“It is because of its having gradually acquired, during a long history, this inclusive character, that the Episcopal Church is able without immodesty to volunteer its good offices in that effort to come to a better understanding which so many souls in all the communions are earnestly desirous of seeing set on foot.  Such overture would be impertinent indeed if this Church were really ‘a house divided against itself;’ – but is it that?  Come and see.” (Popular Misconceptions, p. 87)

$42 million on lawsuits to the contrary, the hallmark of Anglicanism has been our ability to carry on alongside those with whom we disagree.  One of the great gifts of our Church has, at least historically, been that despite some strong theological disagreements, we can all come to the altar and share in the bread and wine, the body and blood of our Lord.  As we enter the usual period of anxiety around General Convention, my prayer is that we remember that we need not be a house divided, but rather we are a Church built on the foundation of unity, even in disagreement, that our Savior prayed and ultimately died for.

Say Farewell to the Farewell Discourse

Don’t get me wrong, I’m as big a fan of the Gospel according to Saint John as anyone else, but as we arrive on our third week of the Easter season in the rambling prose of Jesus’ Farewell Discourse, I’m ready to say adios to it.

As is always the case with John’s Gospel, there are several nuggets worth digging for in Sunday’s pericope.  First, since this is the Sunday immediately following the Feast of the Ascension, the preacher could spend some time unpacking John’s understanding of Jesus’ glorification; dealing especially with John’s view of the cross as Jesus true ascension.  The problem there, of course, is the strong temptation to turn your Sunday sermon into a theology paper, which is deadly to preacher and congregation alike.  The second possible preaching path is also fraught with danger because Jesus’ one-sided conversation with his Father about the disciples begins to sound awfully predestinationy.  As one who is apt to get too heady with his sermons, I’m not even going to start thinking about this possible path.  So, then, we have the third option, dealing with Jesus’ prayer that we might be one.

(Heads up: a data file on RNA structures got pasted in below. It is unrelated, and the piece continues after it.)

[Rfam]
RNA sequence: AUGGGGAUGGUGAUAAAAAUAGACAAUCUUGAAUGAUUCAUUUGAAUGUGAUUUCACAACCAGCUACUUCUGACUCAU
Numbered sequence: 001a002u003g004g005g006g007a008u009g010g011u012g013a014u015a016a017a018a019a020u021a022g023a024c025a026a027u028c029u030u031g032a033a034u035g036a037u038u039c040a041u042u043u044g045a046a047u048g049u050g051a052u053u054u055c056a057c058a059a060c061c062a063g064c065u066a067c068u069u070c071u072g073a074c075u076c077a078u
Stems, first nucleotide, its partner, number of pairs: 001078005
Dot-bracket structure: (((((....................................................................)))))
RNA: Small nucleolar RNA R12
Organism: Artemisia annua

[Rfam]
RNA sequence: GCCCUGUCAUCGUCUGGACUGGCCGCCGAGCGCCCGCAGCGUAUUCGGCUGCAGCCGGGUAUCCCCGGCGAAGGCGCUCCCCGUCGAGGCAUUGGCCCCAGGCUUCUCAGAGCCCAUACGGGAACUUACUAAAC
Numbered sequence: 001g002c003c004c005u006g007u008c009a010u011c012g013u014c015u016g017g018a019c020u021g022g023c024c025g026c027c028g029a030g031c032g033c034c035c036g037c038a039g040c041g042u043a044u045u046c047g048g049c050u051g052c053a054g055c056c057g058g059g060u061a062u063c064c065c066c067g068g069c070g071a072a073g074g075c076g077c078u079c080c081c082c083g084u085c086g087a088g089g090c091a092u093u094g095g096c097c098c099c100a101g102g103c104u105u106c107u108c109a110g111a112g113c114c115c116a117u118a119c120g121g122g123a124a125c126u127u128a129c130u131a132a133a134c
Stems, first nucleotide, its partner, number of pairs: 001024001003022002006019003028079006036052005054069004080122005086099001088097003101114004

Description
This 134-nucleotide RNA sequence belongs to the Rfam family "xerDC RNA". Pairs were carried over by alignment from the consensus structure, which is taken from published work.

This is one of those Gospel messages that is easier said than done.  It is simple for the preacher to stand in the pulpit and describe the perfect vision of the Church Universal, one flock with one shepherd, but the reality is quite different.  Just a few minutes ago, a member of the Centennial Committee for the City of Foley was here to pick up some historical information about Saint Paul’s.  They are working to put together a notebook of the oldest congregations in town, of which Saint Paul’s is one.  In fact, she said there were something like 15 congregations in Foley that are older than 50 years old and 36 (thirty-six!!!!!) churches in the Foley city limits.  36!  That is a lot more than one, and the City of Foley is just a microcosm of the rest of the world, where the trappings of religious expression have long since surpassed theology for the reason for denominational squabbling.

Jesus’ prayer for unity is a dangerous message to preach this week, but it is probably the safest of the rest of our passage from his Farewell Discourse.  What are you going to preach this week?